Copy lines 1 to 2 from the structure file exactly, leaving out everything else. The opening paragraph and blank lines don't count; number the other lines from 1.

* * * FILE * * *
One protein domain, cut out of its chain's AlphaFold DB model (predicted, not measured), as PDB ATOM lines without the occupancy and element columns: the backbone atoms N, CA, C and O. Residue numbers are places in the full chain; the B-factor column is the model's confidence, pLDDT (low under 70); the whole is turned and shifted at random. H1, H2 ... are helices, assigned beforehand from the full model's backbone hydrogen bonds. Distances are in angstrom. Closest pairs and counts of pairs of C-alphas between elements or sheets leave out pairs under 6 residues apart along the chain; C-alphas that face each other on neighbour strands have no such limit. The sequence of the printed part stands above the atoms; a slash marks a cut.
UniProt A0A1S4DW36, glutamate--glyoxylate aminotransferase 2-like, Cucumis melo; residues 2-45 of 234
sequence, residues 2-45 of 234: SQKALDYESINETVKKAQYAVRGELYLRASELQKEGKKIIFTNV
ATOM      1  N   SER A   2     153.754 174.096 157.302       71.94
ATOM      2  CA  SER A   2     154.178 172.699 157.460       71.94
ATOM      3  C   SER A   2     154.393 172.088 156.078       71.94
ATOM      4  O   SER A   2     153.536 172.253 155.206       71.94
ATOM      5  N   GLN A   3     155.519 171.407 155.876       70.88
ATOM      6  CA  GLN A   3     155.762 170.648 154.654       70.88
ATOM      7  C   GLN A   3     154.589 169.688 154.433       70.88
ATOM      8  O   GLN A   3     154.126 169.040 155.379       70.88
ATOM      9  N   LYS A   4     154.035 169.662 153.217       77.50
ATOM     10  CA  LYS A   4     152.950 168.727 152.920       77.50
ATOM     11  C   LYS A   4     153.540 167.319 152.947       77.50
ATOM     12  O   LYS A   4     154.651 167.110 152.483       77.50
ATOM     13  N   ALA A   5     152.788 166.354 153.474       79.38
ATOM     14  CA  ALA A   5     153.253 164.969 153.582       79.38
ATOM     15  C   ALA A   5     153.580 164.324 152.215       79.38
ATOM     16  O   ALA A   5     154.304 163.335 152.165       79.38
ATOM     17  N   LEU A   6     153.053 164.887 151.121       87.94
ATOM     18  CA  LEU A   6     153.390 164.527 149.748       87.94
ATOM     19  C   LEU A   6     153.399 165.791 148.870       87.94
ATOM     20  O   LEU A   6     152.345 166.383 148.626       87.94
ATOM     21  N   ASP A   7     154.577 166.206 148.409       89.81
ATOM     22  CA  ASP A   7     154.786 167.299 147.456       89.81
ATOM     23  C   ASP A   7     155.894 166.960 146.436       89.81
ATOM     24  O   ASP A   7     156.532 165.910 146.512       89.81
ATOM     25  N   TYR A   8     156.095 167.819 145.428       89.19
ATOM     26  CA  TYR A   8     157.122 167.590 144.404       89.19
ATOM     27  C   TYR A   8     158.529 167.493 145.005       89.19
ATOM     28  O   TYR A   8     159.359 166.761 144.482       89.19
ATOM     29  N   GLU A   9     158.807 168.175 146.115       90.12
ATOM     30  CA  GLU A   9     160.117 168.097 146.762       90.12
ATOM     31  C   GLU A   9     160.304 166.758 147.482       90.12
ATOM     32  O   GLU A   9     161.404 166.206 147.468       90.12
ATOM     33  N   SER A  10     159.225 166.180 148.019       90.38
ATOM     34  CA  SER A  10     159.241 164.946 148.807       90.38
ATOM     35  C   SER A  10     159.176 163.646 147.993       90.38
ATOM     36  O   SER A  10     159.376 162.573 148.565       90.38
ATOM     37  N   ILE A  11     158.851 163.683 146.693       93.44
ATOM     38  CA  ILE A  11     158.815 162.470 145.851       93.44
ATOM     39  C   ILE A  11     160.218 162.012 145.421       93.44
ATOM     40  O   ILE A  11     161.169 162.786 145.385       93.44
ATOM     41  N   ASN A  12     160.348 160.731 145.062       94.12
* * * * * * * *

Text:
UniProt A0A1S4DW36, glutamate--glyoxylate aminotransferase 2-like, Cucumis melo; residues 2-45 of 234
sequence, residues 2-45 of 234: SQKALDYESINETVKKAQYAVRGELYLRASELQKEGKKIIFTNV